Managing transitions through discourse at work


  • Janet Holmes Victoria University of Wellington
  • Meredith Marra Victoria University of Wellington
  • Keely Kidner Victoria University of Wellington



discourse, intercultural communication, sociopragmatics, transitions, workplace


Workplace transitions provide rich material for understanding intercultural interaction. Research on transitions has typically focussed on the sociocultural effects of moving between nations and/or on examples of career change. Boundary crossing at this macro level has provided insight into how newcomers negotiate novel cultural expectations. As workplace discourse analysts our particular interest is the interactional negotiation that occurs as these newcomers move from one environment to the next. In this paper, using the reflections of those who have experienced such transitions, along with an analysis of recordings of professional migrants in new workplace contexts, we demonstrate how micro-level instantiations of these transitions offer a lens on the contrasting and sometimes conflicting societal norms and sociocultural practices which must be managed in these contexts. The analysis makes use of our social realist model for understanding workplace talk (Holmes, Marra and Vine 2011) and our interpretations are supported by ethnographic observations and discussion with those who have observed or experienced these transitions. We conclude by outlining ways in which this approach to understanding interaction can be used to help prepare newcomers to navigate new workplace contexts.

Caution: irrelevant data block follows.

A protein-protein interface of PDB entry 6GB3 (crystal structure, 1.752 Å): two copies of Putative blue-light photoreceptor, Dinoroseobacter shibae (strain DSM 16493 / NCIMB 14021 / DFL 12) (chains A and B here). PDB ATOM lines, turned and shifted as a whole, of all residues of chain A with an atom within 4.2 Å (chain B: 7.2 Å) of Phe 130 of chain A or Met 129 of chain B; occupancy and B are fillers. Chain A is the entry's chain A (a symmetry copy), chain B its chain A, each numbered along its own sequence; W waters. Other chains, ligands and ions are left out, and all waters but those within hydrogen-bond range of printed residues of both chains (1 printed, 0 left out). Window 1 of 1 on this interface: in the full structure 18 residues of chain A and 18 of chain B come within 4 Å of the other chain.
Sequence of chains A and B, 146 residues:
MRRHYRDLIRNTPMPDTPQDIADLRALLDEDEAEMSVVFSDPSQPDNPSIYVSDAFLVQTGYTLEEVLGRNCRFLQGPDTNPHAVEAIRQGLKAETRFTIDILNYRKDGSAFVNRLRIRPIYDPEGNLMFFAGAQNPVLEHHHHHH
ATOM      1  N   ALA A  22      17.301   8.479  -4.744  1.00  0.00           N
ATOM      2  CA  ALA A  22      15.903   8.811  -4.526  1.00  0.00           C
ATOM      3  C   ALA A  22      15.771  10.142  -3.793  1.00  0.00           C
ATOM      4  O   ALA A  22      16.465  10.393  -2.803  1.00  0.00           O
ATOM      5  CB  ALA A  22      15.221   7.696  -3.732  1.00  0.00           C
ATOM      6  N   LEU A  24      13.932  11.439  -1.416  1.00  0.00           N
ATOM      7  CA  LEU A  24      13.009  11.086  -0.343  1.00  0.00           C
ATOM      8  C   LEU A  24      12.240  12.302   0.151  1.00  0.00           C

Author Biographies

Janet Holmes, Victoria University of Wellington

Janet Holmes is Emeritus Professor in Linguistics at Victoria University of Wellington in New Zealand and a Fellow of the Royal Society of New Zealand. She is Associate Director of the Wellington Language in the Workplace project, an ongoing study of communication in the workplace which since 1996 has described small talk, humour, management strategies, directives, and leadership among other topics in a wide range of New Zealand workplaces.

Meredith Marra, Victoria University of Wellington

Meredith Marra is Director of the Wellington Language in the Workplace Project team and has been involved in collecting and analysing naturally-occurring data in New Zealand organisations since 1998. Her primary research interest is the language of business meetings, and she has published in the areas of humour, gender and ethnicity in workplace interactions.

Keely Kidner, Victoria University of Wellington

Keely Kidner recently completed her PhD in applied linguistics at Victoria University of Wellington. Her research interests include environmental discourses, critical discourse analysis, and multimodality.


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How to Cite

Holmes, J., Marra, M., & Kidner, K. (2018). Managing transitions through discourse at work. Journal of Applied Linguistics and Professional Practice, 13(1-3), 122-144.